I work with a teacher who has seemingly freed himself from the necessity to only partake in mathematical activities that can become direct lessons. (Again, not necessarily a bad thing, as teachers may discover different perspectives and outcomes from authentic, mathematical play) I admire him greatly as a teacher and learner. You see, Mr. C. got into teaching a lot later than most of us. He experienced different vocations where he honed his skills in many mathematical, and practical, ways. When he discovered his love for education, he became a teacher, but never lost that spirit of investigation for investigation’s sake. It should be noted that Mr. C.’s pathway to education also gives him perspective that I have found extremely valuable in my young career.

After the mathchat concluded, I reveled in the irony of the situation for a while. The fact that math teachers could talk about mathematical play for close to an hour but never let the topic sway onto their own exploits in mathematical play was astonishing. I then looked back on a question put out by the folks at @NCTM and set out to play.

The topics of primes has intrigued me since my introduction to number theory a few years ago. They seem to be front and center on so many problems in mathematics. I started with this problem:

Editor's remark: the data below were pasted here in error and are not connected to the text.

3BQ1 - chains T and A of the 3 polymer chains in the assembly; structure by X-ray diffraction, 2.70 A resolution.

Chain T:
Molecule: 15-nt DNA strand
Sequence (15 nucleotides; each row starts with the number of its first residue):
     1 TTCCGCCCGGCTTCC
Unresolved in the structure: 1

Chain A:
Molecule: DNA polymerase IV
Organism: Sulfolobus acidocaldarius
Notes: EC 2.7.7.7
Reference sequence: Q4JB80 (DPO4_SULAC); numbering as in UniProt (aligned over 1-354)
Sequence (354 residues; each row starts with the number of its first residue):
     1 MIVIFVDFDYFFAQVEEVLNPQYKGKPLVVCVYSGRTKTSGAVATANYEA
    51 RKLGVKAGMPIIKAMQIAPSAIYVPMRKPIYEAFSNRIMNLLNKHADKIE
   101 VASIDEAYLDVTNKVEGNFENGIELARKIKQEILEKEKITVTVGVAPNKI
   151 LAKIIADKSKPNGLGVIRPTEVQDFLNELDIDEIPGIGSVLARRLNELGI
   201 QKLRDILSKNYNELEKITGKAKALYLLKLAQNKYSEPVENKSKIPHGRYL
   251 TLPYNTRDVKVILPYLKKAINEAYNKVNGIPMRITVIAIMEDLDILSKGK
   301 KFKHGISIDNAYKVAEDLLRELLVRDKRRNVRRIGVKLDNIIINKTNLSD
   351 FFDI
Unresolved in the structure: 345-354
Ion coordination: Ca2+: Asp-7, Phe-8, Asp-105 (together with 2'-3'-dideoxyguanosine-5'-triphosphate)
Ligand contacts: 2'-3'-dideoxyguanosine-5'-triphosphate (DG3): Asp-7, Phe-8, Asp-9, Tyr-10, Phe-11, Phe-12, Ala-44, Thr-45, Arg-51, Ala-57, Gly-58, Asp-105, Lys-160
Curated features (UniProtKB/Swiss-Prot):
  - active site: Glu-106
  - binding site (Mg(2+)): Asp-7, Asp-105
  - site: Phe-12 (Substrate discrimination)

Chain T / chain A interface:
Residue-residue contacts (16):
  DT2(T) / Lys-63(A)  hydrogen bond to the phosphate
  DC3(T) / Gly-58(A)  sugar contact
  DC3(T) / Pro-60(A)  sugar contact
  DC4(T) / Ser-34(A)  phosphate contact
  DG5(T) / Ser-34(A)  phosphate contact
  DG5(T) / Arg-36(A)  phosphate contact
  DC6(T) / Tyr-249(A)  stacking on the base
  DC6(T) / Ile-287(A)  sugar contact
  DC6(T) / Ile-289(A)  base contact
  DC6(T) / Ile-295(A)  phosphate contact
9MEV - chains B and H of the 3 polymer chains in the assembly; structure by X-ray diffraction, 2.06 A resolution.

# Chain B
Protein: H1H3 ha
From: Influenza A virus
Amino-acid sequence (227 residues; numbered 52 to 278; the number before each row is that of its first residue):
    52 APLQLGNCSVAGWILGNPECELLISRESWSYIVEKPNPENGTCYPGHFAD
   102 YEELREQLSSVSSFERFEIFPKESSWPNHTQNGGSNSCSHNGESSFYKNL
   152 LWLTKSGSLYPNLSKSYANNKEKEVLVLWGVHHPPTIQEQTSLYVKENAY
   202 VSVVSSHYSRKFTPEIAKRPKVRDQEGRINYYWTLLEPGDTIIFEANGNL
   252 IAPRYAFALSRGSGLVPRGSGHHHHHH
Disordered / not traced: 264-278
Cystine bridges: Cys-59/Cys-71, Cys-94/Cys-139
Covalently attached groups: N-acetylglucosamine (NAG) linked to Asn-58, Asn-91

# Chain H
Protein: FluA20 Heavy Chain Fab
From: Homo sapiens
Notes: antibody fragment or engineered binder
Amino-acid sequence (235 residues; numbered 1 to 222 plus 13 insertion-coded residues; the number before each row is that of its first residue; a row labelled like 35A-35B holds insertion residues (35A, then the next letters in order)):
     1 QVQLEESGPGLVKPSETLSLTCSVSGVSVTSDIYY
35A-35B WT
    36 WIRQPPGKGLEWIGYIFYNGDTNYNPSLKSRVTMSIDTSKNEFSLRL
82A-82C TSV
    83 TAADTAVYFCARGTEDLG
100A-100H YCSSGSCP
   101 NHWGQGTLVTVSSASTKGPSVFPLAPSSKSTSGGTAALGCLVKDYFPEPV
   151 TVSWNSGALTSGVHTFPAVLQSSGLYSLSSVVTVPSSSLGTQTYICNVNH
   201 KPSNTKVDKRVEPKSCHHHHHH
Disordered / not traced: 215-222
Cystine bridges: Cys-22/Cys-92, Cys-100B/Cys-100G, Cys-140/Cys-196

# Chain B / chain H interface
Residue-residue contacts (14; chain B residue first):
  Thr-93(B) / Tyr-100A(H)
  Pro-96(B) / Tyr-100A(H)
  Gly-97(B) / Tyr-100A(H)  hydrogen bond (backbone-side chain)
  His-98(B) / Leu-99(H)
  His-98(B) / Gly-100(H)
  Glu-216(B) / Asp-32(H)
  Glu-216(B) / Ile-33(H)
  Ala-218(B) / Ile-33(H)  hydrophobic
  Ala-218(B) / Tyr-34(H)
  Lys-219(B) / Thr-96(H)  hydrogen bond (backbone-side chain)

“Can the sum of 2 primes be prime?”

and set off to play. When my students set off to play, I ask them to make two lists: one of observations about the problem, and one of facts that may relate to the problem. I created these two lists about this problem:

Observations:

Primes are usually associated with multiplication.

Prime numbers are almost always odd.

We are going to work only with positive counting numbers.

The first couple trials work.

Facts:

2 is the only even prime.

Adding 2 odds always gives an even.

Adding an odd and an even gives an odd.

From here, I set out to “play with primes”. The first step that helped me was the fact that 2 was the only even prime, so it would become valuable with creating new ones in the future. Also, the first couple of trials including 2 created primes. (2+3=5 , 2+5=7) I then narrowed my focus by determining that all odd primes when added to one another would be even, and thus not prime. Initially, I used a standard number theory proof to show this, but mathematical play pushed me in another direction–a direction that would be crucial to the expansion of my perception of the problem.